Bon Iver, ‘Bon Iver’ – First Listen

Bon Iver’s 2007 ‘For Emma, Forever Ago’ was a true one-off. Recorded in the (literal and figurative) wilderness of a break up, the tale of frontman Justin Vernon’s retreat into the wilderness of Wisconsin had the makings of a musical legend.

After huge success, admitting Emma wasn’t a real person, finding an unlikely collaborator in Kanye West, they’re back with ‘Bon Iver’ which comes after Vernon says he “forgot how to write songs.”

So what’s it like?

Bon Iver

A strummed electric guitar, a ghostly echo of a voice and the gallop of military drums re-introduce us to the wastelands of Bon Iver-ville. “I’m tearing up/across your face…” trills Justin before his words become incomprehensible and we’re swallowed into waves of multi-tracked vocals and guitar reverb that call to mind the spidery textures of Fleetwood Mac’s ‘Walk A Thin Line’. The song breaks out into a third act of clattering drums and saxophones. “I know all your stories,” he can be heard singing to the object of his disappointment at one point, but it’s clear from this opening shot we don’t know all of his.

Minnesota, WI
Flowing straight into track two, Justin drops his falsetto for a lower voice and emotes over a bed of Talk Talk sounding synths and Colin Stetson’s saxophone omnipresent. “Never gonna break, never gonna break” he sings as a banjo is plucked and feedback flashes.

As the mood settles it’s clear that ‘Bon Iver’ is a stylistic U-turn from ‘For Emma, Forever Ago’s sparseness. Not quite “everything but the kitchen sink”, but proof for anyone who thought that Bon Iver was one guy holed up in a log cabin crying into his acoustic, they’re actually a band who like to cry into several instruments. And from the sounds of ‘Minnesota, WI’ that band might just be TV On The Radio.

…And now we’re back in familiar territory. A plaintive acoustic and what sounds like a xylophone combine as Justin sings a lament about an intimate moment that’s been pushed into complication (“You’re in Milwaukee/ Off your feet”). Two minutes in, we’re wrong footed as a drum roll kicks in, the saxophone peeks over the parapet and we drift into ambient/jazz territory. Although that sounds awful, it’s not. Honest.

Bon Iver

Repeating the trick of ‘Holocene’, this is another slow burning track which, around the two minute mark, briefly goes into some sort of Mariachi-themed waltz before retreating into a soundscape of sax ‘n’ synth ‘n’ strumming. Also notable for an appearance from legendary pedal steel guitar player Greg Leisz.

I wasn’t afraid, I was a boy, it was a tender age,” Justin sings to the familiar embrace of strummed guitar. Colin Stetson’s saxophone hangs around this song like a dour shadow. As we reach the album’s half-way point, it’s clear that if ‘For Emma…’ was drawn in charcoal, ‘Bon Iver’ is painted in moody pastel colours.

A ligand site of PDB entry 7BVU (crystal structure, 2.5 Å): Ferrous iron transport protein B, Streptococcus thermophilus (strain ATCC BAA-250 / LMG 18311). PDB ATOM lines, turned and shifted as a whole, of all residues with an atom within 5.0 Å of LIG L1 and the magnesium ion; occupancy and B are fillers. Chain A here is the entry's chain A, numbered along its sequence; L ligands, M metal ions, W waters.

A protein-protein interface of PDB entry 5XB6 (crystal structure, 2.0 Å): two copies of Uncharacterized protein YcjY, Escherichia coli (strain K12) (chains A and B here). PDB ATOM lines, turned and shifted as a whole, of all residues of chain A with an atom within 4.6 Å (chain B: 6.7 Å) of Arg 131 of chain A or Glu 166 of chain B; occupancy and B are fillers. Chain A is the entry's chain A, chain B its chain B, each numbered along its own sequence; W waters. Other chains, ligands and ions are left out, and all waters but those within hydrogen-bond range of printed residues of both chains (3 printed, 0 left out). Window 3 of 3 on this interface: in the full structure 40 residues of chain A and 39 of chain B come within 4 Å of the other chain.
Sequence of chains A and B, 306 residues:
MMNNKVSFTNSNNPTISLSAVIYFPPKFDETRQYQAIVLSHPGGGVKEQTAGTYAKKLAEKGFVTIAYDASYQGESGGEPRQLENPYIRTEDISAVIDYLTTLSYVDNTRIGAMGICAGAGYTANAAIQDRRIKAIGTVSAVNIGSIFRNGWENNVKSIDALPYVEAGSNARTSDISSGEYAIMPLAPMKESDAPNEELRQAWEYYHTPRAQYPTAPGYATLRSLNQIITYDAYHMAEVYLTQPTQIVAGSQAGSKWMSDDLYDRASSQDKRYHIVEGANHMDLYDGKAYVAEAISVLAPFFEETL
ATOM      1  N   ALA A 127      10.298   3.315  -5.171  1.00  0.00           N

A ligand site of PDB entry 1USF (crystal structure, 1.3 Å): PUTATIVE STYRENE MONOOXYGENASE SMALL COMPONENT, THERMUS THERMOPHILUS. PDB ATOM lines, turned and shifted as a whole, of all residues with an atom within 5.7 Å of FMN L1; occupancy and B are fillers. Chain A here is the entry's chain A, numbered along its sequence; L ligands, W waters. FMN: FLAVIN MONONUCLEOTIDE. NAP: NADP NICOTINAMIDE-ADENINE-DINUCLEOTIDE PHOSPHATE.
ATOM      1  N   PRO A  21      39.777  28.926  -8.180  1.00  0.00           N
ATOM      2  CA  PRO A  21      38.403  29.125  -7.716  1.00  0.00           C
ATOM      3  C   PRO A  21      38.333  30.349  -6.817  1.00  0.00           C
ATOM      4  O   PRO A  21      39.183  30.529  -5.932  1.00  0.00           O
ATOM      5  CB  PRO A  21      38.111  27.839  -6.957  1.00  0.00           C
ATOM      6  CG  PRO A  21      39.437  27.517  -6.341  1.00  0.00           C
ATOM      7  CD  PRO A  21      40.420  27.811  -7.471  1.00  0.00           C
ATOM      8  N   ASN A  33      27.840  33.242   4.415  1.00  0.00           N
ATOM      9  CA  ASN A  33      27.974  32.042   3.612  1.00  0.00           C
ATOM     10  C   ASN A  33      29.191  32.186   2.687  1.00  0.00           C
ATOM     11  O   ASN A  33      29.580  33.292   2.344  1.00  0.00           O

Hinnom, TX
Feels less like a fully fledged track and more of a mood piece. It sees the return of the “deep voice” used on ‘Minnesota, WI’, and like that track the harmonies here reminiscent of TV On The Radio’s Tunde and Kyp. Additionally, with its sparsely plucked keyboard lines and splashes of feedback, the production touches are very Dave Sitek.

In an album of haunted moments this is probably the most haunted one. This track builds in layers over a piano figure which is repeated through-out, mournful strings ebb in and out and ghostly voices waft through in the latter half, like they’re coming from another room. Spooky.

Although this was the first track to appear online, it wasn’t necessarily the most indicative of their new sound. One of the denser songs on the album, with traces of feedback which rolling over the layers of synthy melodiousness. We’re reminded of the smooth/sad 80s sound of The Blue Nile.

Libson, OH
1.37 of ambience. There’s not much to say about this swift bit of guitar/keyboard noodling, except to say we need a breather before we get to….

Goodbye poverty porn, hello Runrig! Yes, this is a smooth jazz concoction has the unmistakable smell of the 80s about it (if it were a fragrance it’d be Brut aftershave) and which also sees the welcome return of Vernon’s vocoder.

It was never going to match the stark shock of ‘For Emma…’ but then arguably nothing ever was. The ambient, jazz-lite aspects of Bon Iver’s new sound won’t be to everyone’s tastes but there’s a gentle beauty to the whole thing and a batch of subtle surprises to be heard to those who want to take the time to hear them.